Audio is played in real time (no download wait)
Can be difficult to retain copies
Often buffered to cope with unreliable Internet connections
For live audio broadcasts and longer samples, there's a better way of delivering the sound to the browser, called streaming. Here, the audio is stored on a server that can feed the sound data as it is required in real time to connected browsers. So only as much audio as is required is sent out, rather than whole, large files.
The main advantage of this is that you (the listener) hear the start of the audio much sooner, as you don't have to wait for the whole file to finish dowloading before you can play it. It does mean, however, that the quality of playback is limited by the bandwidth available, which is not so good for dialup users.
Being designed for the web, streaming audio is usually highly compressed too, allowing reasonable quality sound over lower bandwidth links. Take a look at the BBC Radio website for examples of streamed audio - many public and commercial radio stations also now broadcast on the web in this manner.
Highly compressed by filtering out some sounds -
frequencies outside normal audible range
details which are too fast or subtle to hear
Small enough to be quick to download
Often the focus of file-sharing
Newer formats often use DRM to limit sharing
Streamed audio provided a means of efficiently delivering audio streams to the desktop. But the files were still huge, and greater compression was needed -- which led to the development of the MP3 format. This format filters out extraneous sounds - anything that the human ear can't detect -- and then compresses the result using pattern matching algorithms, much as the JPEG format does for images. The result is much smaller file sizes for even the very best quality audio (often ten times smaller than the equivalent .wav file.
This significant reduction in file size has caused a great deal of fuss in the audio world, as it's now feasible to transmit and share CD-quality audio files across the web. It's also now possible to buy solid-state audio players that use this format, allowing you to download favourite tracks to their memory. Of course, this has worried the Music Publishing industry, as it's possible for artists to create files themselves and distribute the tracks without the need for the middleman (the music industry). There's also potential for pirate copies of audio to be distributed, which the industry claims damages their and their artist's profits. Because of this, many new formats have been created which use some form of Digital Rights Management (DRM), a technology which only allows you to use copyrighted material within particular license conditions.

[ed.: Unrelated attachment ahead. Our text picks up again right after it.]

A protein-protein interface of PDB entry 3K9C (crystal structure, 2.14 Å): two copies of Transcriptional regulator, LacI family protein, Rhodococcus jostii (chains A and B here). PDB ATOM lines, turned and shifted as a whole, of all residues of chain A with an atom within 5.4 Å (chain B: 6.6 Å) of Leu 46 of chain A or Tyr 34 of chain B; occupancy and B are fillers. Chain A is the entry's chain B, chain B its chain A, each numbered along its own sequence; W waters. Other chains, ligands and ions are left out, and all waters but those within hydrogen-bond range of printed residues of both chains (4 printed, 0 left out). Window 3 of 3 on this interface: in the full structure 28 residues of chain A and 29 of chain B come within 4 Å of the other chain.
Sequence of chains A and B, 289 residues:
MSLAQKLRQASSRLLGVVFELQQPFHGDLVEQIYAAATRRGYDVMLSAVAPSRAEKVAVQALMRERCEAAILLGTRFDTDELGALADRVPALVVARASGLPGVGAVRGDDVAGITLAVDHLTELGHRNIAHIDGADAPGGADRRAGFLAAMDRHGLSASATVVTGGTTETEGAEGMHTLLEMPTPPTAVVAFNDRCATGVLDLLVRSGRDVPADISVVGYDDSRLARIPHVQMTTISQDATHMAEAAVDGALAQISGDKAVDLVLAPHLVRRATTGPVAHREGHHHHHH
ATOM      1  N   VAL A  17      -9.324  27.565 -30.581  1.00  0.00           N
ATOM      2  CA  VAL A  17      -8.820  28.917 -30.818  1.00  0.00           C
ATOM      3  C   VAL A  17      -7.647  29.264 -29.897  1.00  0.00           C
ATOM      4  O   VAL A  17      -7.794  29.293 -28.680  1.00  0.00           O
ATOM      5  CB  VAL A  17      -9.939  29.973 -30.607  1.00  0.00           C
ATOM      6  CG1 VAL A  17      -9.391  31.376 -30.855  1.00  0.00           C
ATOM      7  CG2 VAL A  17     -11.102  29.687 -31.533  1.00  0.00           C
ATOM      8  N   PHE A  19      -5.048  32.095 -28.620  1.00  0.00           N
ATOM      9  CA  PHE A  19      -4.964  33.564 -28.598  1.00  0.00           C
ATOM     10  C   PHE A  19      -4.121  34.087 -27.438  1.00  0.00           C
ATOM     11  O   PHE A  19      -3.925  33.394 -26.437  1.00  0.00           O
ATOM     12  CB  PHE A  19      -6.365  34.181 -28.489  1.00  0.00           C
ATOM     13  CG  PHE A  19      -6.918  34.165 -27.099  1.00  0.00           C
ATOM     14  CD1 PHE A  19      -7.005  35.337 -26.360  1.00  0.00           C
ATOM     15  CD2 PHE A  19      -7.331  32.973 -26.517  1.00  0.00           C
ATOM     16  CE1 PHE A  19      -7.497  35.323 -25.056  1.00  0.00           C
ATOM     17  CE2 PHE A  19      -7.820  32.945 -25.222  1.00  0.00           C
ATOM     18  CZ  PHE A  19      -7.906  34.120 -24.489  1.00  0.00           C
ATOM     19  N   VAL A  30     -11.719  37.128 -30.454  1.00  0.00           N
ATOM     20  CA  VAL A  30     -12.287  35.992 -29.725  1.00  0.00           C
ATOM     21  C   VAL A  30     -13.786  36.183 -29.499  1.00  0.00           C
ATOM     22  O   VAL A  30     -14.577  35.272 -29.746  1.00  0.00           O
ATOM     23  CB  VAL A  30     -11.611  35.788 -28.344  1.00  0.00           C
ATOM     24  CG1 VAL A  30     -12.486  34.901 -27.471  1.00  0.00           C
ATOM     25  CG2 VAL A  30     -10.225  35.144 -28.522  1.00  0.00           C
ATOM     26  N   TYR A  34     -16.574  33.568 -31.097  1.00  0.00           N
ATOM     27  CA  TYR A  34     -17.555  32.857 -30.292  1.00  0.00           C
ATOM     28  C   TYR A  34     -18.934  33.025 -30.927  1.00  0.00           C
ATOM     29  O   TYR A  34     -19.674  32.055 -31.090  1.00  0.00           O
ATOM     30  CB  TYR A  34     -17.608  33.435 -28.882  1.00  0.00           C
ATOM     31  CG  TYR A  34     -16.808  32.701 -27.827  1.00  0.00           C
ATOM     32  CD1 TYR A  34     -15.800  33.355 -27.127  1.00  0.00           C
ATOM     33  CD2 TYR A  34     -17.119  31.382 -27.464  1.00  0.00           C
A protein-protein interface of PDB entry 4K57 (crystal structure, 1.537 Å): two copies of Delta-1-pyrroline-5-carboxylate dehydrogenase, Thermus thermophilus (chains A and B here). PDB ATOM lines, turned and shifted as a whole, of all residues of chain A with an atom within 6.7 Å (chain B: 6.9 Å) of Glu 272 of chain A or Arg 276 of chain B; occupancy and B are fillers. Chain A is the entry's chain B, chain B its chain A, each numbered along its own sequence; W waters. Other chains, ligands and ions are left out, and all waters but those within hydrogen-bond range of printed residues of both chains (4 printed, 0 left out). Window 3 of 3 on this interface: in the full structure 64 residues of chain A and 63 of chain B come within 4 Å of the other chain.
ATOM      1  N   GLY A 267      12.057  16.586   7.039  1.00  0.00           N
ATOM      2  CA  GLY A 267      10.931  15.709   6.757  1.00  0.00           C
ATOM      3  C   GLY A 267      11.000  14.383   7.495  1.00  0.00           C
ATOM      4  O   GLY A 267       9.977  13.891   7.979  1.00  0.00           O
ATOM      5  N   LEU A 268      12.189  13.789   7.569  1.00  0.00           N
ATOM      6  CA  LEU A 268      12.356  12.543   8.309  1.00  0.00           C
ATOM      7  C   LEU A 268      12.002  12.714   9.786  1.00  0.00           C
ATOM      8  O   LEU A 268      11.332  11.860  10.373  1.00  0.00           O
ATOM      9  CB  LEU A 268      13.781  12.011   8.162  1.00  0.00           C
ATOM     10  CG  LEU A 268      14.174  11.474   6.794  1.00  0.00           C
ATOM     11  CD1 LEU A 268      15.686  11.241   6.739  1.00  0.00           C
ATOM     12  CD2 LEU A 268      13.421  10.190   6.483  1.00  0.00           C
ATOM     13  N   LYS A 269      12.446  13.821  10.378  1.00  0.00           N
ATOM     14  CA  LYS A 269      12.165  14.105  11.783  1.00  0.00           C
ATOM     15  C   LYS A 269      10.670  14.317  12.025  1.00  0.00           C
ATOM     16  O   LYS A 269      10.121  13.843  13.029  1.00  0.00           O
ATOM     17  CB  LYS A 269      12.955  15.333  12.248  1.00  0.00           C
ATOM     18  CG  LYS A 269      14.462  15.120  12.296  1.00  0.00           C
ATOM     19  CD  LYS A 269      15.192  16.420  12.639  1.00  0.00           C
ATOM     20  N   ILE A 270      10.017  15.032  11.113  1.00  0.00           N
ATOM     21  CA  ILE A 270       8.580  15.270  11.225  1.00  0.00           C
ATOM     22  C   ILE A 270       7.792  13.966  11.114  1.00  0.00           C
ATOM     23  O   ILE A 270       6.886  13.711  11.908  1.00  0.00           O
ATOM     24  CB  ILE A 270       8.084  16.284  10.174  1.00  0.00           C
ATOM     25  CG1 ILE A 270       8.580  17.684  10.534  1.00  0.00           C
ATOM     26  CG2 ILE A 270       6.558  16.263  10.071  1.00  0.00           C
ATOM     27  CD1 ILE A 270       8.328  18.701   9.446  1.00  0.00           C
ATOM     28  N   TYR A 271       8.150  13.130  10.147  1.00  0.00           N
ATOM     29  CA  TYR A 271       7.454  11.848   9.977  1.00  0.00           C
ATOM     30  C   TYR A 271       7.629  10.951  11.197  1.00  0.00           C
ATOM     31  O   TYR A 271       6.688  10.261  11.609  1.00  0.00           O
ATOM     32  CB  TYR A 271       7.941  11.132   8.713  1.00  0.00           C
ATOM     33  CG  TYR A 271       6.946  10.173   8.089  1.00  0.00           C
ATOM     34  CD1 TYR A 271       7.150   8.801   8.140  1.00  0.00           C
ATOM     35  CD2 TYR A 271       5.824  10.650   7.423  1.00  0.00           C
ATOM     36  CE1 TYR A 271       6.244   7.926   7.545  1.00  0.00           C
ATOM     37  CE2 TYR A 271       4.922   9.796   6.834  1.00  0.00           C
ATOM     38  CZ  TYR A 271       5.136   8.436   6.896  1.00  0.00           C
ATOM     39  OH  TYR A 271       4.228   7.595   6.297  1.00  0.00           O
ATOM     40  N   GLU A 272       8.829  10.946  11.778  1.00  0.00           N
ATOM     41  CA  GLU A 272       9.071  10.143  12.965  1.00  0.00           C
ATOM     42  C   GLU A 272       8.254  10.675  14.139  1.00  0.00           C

Raw video produces huge files - compression is vital
Bandwidths are now high enough to allow compressed streamed video
It's also possible to include video clips that play in the browser window. For some websites, such as the BBC's news site, video is an important part of the information content of the site. Most video on the web is streamed, just as audio often is; usually you'll need a plug-in or viewer to watch. There are several types of streamed video, the most common being RealVideo, and many more video formats for offline viewing.
When viewing video streams, the bandwidth of your connection becomes very important, and you'll need to choose the bandwidth of the video stream to match. Video is not very satisfactory on anything less than a broadband connection, as there's just not enough bandwidth to cope with anything other than the poorest quality.
3D modelling for display and interaction
Often used in gaming applications
It's also possible to use other types of multimedia, mostly through browser plug-ins, for various purposes. For example, VRML (Virtual Reality Modelling Language) and X3D both allow you to create three-dimensional “worlds” which can be navigated through the browser, allowing architectural models to be viewed or even 3D hypertext documents to be created and browsed. Virtual-world games such as Second Life also use these formats to allow players to construct their own objects in the game world.
It's worth taking a look at the browser plug-in download area on the Netscape, Mozilla and Internet Explorer websites; you'll find many ideas for all kinds of multimedia.
We'll have a look at this in the lecture on 'the future of the Internet' in a couple of weeks time.
More detail on most of the multimedia formats and techniques mentioned can be found in Niederst (1999).
On the web, I've found the electronic edition of the Web Style Guide by Lynch & Horton (2002) is still relevant and well-written, and has lots of general information about the web design process.